"Lover of life. Seeker of adventure. Appreciator of all things beautiful."
Emily Sayward is a single working mom. When not working you'll find her outdoors spending quality time with her son soaking in the beauty that nature offers. Look for future guest blog posts from Emily...
From Chilliwack, drive towards Cultus Lake. Drive through the town, and then turn left on Sleepy Hollow Road. Set your odometer to 0 here. Sleepy Hollow Road turns into Vance Road and then into the Chilliwack-Liumchen West forest service road at .9 km.
Keep left at 4.4 km when the Chilliwack-Liumchen West FSR veers off to the right. AT 5.8 km, keep right and climb for 7.5 km. You'll have to leave your car here, or if you have a 4x4, take the right branch here and climb the last 1.9 km to an elevation of 1440 meters at the trailhead.
A friend had told me ahead of time that you need a 4x4 to get to the TH. While we were driving I kept thinking that was silly – my little Corolla could make it no problem! BUT, I now see what she meant. The last 9 km are rough. Clearance is needed without a doubt as there are deep potholes and large rocks scattered throughout the trail. The road winds up and the higher it goes, the steeper it gets. An AWD may get you there, but even at that I’d be hesitant. Take a 4x4 if you can. You won’t regret it!
The road is very narrow in places with room enough for only one vehicle. Remember that this is a heavily used ATV area so take the corners slowly and we honked as we were approaching to be extra safe smile emoticon
At the end of the FSR there is a parking lot where you will find the trailhead. The first 1.5 km (45 min approx.) of this trail climbs pretty steeply. There are some beautiful views of the Chilliwack valley and range just before you head into the forest. The trail then heads into the trees and you follow switch backs up to the top of the ridge, bringing you to a lovely lookout on the first bump of the ridge called "Windy Knob" (WK) at which you will be rewarded with a breathtaking view of Mount Baker and the surrounding ranges.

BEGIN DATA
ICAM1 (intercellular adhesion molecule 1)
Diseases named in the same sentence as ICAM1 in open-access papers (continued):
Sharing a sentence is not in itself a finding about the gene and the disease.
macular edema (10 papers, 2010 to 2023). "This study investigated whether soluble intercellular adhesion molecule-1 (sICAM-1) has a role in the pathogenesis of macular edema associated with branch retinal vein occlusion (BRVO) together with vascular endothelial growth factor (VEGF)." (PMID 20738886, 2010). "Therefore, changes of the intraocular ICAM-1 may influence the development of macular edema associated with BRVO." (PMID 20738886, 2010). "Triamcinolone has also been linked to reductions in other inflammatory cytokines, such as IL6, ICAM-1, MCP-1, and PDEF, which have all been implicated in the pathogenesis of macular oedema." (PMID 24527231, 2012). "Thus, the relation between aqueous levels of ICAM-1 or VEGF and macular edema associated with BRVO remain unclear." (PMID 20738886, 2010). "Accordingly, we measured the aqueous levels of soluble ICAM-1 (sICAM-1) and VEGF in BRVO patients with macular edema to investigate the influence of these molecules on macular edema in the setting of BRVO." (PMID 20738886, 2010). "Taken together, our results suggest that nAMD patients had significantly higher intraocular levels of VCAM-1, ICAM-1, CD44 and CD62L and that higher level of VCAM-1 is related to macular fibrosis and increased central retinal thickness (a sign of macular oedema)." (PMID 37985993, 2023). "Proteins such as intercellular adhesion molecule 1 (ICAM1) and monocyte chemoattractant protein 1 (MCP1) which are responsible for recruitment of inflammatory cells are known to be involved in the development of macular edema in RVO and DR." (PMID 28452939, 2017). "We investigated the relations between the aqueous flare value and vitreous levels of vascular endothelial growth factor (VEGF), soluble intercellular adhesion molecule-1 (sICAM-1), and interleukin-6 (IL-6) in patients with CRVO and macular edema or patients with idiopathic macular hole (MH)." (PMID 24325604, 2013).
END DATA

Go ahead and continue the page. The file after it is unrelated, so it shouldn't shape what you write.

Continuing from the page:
From this lookout, the trail descends and leads you below the ridge (and then drops a couple hundred metres to Liumchen Lake itself if that’s where you’re headed) Allow another 1.25 hours to the lake from this point. The trail is very easy to follow but very narrow. Though it’s not difficult in terms of incline, the trail you’ll take down into the lake valley is never more than 2 feet wide. More often it’s just wide enough to get one foot in front of the other. In addition, there is significant foliage pouring over the trail which is sharp and scattered with giant hogweed and thistle, so pants or gaiters are very recommended. The trail is loose and for some of the time has a steep drop on the outside edge. Balance and sure footing is a must. Take it slow. Don’t let kids run too far ahead.